Catherine's picture
Anonymous (not verified)

Reading is such a wonderful skill to have. I am still stunned when I find someone who is at my age and struggles to read (am 47). What kills me is that there are children who can barely read and are still passed from grade to grade.
Back when I was in high school, there was an incident that I will never forget. I went to Catholic High School where you DIDN'T get passed unless you were competen in all required areas. There was no passing with a D. The year I was to graduate, the city's public high school seniors were being tested. HALF of them, it was found, could not read or write!!! I couldn't believe. Here was a group of students like me getting ready to graduate and they couldn't read or write??????
I am thankful for the education I have. Reading has taken me to many places and helped me in many situations. Everyone deserves that.

John Sanderson's picture
Anonymous (not verified)

While I can respect your opinion that you received a superior education in your Catholic high school, I believe you should also be grateful to your parents for providing you with a solid foundation as you grew up. Your family situation was probably not totally dysfunctional, as is the case in far too many households today. It is highly unlikely, as well, that your mother abused alcohol or drugs during her pregnancy, so you didn't have to deal with the challenges that Fetal Alcohol Spectrum Disorder or some drug induced brain damage would have created for you and your teachers. In other words, be very thankful for the education you received, but also give many thanks that you never had to deal with the physical, emotional, cognitive, and other challenges so many children are faced with these days - challenges that, no doubt, continue to inhibit their abilities to learn how to read and develop many other vital skills. And please be understanding that there are many good people (children and adults) in this great land of ours who have defective wiring in their brains that make the wonderfully exciting (for you, and for me) experience of reading an obstacle no less daunting for them than running a sub-four minute mile might be for you. Be proud and grateful, but please be understanding, too.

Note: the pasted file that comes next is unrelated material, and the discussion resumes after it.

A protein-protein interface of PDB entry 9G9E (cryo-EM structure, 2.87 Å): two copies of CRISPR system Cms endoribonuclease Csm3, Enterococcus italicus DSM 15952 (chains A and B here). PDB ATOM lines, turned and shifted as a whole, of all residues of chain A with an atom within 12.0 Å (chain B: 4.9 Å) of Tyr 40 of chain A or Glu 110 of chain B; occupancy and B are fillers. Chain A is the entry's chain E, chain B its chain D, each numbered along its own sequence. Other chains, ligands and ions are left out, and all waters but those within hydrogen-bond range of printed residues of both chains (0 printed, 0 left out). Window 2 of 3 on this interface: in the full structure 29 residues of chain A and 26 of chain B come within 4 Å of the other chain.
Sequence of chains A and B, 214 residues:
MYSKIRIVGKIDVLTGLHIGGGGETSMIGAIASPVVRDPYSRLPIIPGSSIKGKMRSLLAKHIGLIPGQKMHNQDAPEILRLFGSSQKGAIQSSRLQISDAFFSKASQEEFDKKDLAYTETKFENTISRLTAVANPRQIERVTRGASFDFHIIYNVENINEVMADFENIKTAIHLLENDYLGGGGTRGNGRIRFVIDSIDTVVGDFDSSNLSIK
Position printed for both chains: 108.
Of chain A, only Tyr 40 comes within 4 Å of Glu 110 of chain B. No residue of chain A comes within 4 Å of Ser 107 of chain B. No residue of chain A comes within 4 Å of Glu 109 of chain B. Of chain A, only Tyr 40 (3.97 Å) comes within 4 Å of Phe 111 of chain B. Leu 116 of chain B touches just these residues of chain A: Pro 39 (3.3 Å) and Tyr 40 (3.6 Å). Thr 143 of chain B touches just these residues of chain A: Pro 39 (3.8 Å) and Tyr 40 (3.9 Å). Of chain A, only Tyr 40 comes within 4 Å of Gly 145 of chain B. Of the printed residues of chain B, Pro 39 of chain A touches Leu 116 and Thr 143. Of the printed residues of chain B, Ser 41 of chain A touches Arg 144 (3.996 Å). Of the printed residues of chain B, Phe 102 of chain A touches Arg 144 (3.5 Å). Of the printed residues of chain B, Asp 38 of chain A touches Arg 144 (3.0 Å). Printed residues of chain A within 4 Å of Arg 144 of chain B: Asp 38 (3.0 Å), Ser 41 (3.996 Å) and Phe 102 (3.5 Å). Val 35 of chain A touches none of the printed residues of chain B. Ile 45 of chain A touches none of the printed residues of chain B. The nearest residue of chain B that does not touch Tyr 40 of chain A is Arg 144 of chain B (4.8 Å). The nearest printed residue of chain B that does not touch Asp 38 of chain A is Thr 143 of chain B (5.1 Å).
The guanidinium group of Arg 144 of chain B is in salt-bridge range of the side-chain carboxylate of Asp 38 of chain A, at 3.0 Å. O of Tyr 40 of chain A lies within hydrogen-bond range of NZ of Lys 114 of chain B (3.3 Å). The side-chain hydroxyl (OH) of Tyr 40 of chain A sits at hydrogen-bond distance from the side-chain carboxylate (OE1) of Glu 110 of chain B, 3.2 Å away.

Bruce Deitrick Price's picture
Anonymous (not verified)

To read "Nine Reading Experts Explain The Sad State Of Reading," please copy/paste this address:


All the experts I trust speak of children routinely learning to read in first grade--Blumenfeld, McNee, Potter, Collins, Engelmann. That must be the goal, and to reach it, we have to eliminate sight words.

Also see "40: Sight Words--The Big Stupid" on my site.

Bruce Deitrick Price's picture
Anonymous (not verified)

I invited nine of the world's main authorities to explain what happened to reading. The result is a powerful article that every parent and teacher needs to read.

Nine Reading Experts Explain The Sad State of Reading

Bruce Deitrick Price's picture
Anonymous (not verified)

A minute ago there was no previous comment so I left a new one, then there were two!

judy koppenaal's picture

That is the real issue-parents. They are their children's first teachers and should be taught to read to them, take them to the library and take the time to teach/answer questions. Without a foundation, a building will fall. Parents, are definitely a variable to a child's education -our legislature needs to remember that and stop blaming schools for everything.

Bettydavis's picture

[quote]It is a sad story that children these days can not read. It is even sadder that they are promoted to the next grade and can not read. The love of reading should begin in the home at an early age. Then, when they are older, reading should become a natural enjoyment, not a dread. Teachers are doing their part in the classroom, parents should help out by reading to their children at home. Does anyone else agree?[/quote]

Bettydavis's picture

[quote]It is a sad story that children these days can not read. It is even sadder that they are promoted to the next grade and can not read. The love of reading should begin in the home at an early age. Then, when they are older, reading should become a natural enjoyment, not a dread. Teachers are doing their part in the classroom, parents should help out by reading to their children at home. Does anyone else agree?[/quote]I have been teaching children to read for the last 10years independent of the public schools. Children who have gone through the program are reading above grade level. I just don't agree with passing children into the next grade when they ahve not mastered the skills needed to be successful.

Sign in to comment. Not a member? Register.

Join the movement for change